UNC Educators Learn About ACC-Business Partnerships, Apprentices
(October 25, 2002) – At-risk youth and young adults were the focus recently as Alamance Community College, NCWorks, and Alamance-Burlington Schools facilitated a discussion with about 50 UNC Chapel Hill faculty and administrators who are crossing the state as part of the Across Carolina 100 tour.
The UNC personnel — representing departments such as chemistry, public health, criminal justice, and psychology — are visiting an eclectic array of industry, agencies, and other colleges to learn how they can better inform the work they do with students in UNC classrooms, offices and labs. On October 19, the bus tour stopped in Burlington to tour Fairystone Fabrics.
Fairystone, Alamance Community College, NCWorks, and other county agencies comprise a core team that is partnered with the Across Carolina 100 initiative. Their joint commitment is focused on providing education and work opportunities to youth ages 16-24 who are not engaged in either school or work. As members of this task force, the organizations are working together to ensure these young adults are identified and enrolled in programs to help them receive training and skilled employment opportunities.
One such opportunity are apprenticeships, of which Fairystone Fabrics president Jim Bryan is an industry sponsor. Working with ACC and other groups, high school students and adults can matriculate through ACC while simultaneously working and earning as apprentices in the local community. At the end of their commitment, apprentices have earned a NC Labor Department-recognized credential and usually full-time employment with the industry at which they were apprentices.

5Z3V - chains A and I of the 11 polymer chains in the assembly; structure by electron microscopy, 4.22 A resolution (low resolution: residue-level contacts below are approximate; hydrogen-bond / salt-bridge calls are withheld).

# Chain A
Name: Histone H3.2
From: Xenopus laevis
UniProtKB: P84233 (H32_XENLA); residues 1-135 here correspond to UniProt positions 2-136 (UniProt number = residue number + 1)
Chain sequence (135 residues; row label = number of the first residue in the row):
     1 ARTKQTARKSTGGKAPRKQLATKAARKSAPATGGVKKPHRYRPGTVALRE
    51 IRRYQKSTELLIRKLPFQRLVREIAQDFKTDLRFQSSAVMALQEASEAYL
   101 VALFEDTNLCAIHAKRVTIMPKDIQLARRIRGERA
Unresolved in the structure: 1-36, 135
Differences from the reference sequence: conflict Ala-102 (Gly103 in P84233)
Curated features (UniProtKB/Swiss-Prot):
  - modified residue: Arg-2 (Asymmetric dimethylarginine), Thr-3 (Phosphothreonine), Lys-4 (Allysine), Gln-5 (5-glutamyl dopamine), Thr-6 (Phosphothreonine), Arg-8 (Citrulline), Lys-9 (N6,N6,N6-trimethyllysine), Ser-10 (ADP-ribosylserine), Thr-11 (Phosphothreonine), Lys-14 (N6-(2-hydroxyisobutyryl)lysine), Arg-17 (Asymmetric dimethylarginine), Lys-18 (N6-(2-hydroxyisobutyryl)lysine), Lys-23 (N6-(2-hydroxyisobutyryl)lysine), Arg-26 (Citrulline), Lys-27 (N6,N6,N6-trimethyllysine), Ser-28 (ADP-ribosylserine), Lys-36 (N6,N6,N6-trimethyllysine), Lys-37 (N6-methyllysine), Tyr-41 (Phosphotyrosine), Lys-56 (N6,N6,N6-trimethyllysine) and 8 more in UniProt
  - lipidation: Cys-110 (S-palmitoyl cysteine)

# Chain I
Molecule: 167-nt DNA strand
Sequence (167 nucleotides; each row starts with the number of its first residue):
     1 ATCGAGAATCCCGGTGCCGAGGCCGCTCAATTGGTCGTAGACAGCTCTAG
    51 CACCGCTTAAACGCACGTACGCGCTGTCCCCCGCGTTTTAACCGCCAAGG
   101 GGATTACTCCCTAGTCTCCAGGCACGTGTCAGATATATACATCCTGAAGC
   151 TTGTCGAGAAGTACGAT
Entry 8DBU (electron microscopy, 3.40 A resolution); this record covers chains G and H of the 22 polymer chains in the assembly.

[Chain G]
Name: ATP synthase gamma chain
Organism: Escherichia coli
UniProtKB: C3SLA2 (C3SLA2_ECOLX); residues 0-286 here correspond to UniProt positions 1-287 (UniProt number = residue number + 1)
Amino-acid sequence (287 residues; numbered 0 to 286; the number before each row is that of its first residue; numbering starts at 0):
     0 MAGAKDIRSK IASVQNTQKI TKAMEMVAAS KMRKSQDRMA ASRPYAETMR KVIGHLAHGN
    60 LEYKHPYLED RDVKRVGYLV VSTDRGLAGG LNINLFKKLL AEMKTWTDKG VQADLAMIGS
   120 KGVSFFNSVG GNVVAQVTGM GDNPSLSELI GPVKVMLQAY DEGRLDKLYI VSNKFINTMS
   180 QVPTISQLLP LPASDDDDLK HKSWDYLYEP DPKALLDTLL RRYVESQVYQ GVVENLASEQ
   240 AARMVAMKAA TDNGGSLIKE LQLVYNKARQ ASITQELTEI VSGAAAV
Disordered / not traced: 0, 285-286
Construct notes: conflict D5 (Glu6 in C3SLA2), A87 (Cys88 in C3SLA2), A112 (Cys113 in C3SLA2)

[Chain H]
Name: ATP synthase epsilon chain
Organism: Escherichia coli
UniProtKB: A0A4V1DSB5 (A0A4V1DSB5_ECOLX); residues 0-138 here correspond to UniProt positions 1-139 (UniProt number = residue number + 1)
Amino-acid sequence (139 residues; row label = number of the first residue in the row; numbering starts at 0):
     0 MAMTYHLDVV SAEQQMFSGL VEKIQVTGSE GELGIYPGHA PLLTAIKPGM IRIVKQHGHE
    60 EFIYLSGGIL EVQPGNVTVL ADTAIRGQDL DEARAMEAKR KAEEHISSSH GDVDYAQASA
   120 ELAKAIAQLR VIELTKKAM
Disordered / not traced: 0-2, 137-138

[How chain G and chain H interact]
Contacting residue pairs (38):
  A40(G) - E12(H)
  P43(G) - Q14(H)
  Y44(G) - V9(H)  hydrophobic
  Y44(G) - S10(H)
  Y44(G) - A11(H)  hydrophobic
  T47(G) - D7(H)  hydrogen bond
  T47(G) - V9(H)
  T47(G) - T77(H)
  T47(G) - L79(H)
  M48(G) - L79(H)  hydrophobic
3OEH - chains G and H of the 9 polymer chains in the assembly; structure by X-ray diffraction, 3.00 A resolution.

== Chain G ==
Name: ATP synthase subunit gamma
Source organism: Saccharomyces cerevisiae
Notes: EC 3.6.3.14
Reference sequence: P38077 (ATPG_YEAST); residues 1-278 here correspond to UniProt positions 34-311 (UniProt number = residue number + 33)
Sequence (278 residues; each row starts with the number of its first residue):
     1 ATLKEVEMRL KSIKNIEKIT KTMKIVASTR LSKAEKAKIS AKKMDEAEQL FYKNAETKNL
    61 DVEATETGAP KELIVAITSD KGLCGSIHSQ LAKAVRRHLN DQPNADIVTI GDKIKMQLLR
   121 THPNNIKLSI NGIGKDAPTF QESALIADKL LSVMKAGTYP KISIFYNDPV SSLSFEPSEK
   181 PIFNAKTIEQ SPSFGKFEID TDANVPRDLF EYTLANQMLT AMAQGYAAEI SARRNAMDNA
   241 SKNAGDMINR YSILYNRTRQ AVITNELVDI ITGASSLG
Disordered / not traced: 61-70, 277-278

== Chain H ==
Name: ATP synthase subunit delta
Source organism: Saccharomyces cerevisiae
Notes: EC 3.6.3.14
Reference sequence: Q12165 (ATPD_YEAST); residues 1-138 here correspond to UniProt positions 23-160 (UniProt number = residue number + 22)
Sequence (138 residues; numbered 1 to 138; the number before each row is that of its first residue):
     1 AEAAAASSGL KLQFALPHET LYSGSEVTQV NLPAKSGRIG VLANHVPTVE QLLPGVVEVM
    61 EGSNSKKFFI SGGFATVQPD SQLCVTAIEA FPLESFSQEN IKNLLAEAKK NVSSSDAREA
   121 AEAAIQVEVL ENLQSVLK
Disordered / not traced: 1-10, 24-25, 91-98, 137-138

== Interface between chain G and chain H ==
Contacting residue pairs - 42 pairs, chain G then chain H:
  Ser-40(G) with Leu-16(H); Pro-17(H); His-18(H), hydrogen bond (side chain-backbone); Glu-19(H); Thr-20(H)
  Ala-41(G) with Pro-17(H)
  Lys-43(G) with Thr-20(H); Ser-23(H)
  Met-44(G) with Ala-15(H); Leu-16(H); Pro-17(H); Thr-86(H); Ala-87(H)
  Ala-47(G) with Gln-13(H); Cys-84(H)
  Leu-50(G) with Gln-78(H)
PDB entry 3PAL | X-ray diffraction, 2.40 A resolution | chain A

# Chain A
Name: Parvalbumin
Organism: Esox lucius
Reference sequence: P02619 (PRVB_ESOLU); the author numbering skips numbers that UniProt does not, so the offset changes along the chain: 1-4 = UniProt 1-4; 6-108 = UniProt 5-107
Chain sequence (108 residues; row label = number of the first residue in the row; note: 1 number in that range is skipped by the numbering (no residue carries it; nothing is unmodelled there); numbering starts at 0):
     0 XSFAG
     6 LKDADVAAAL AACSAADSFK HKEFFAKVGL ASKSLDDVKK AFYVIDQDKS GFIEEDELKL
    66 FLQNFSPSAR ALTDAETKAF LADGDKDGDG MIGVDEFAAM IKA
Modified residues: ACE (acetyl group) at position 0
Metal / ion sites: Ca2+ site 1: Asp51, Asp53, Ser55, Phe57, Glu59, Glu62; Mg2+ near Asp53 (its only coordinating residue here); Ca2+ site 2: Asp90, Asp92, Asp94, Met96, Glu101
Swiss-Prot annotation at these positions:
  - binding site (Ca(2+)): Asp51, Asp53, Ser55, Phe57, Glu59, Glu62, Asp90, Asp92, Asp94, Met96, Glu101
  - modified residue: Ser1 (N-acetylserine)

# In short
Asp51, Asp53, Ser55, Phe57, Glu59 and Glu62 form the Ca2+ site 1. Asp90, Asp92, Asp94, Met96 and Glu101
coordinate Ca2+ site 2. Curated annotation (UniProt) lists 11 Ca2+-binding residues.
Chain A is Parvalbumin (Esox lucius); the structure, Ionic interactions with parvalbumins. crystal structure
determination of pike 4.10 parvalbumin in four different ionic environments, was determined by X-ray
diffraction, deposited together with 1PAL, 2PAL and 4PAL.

During the Fairystone tour, the UNC educators heard from two ACC-educated apprentices who work at the manufacturer. ACC alumni Justin Padmos and Cristian Salas apprenticed at Fairystone but have now graduated and both work full-time at the company.
In response to a question posed by a UNC educator about best practices to market these programs to high school students, Bettina Akukwe, ACC’s Apprenticeship Coordinator, said that it’s important to bring along peer apprentices like Christian and Justin on high school presentations. High school students will often listen more attentively to successful student apprentices rather than adult administrators.
“About half our students [at ACC] plan to transfer to schools like UNC, but another 50 percent want to get into the workforce,” said Justin Snyder, ACC’s Dean of Applied Engineering, Agriculture and Skilled Trades. “It’s our job to introduce them to a skilled trade pathway and keep them focused on earning their credential. That’s why we bring those students to tour places like Fairystone Fabrics. It’s important to keep them engaged and help them stay in school.”
Fairystone president Jim Bryan emphasized to the UNC group that today’s manufacturing jobs need skills in computers as well as machinery. He said ipads, iphones, and tablets are used to access the control systems of machinery and that is why ACC’s soft skills instruction is also crucial.
The Alamance County core team under the Carolina Across 100 umbrella is comprised of Tammy Wall, NC Works/Regional Partnership Workforce Development Board; Robin Bowers, Alamance Burlington Schools/Career & Technical Education; Justin Snyder, Alamance Community College, Dean of Industrial Technologies; Kevin Szostak, Alamance County Chamber, Director of Economic Development Projects/County Gov’t; and Jim Bryan, President of Fairystone Fabric and Apprenticeship Employer.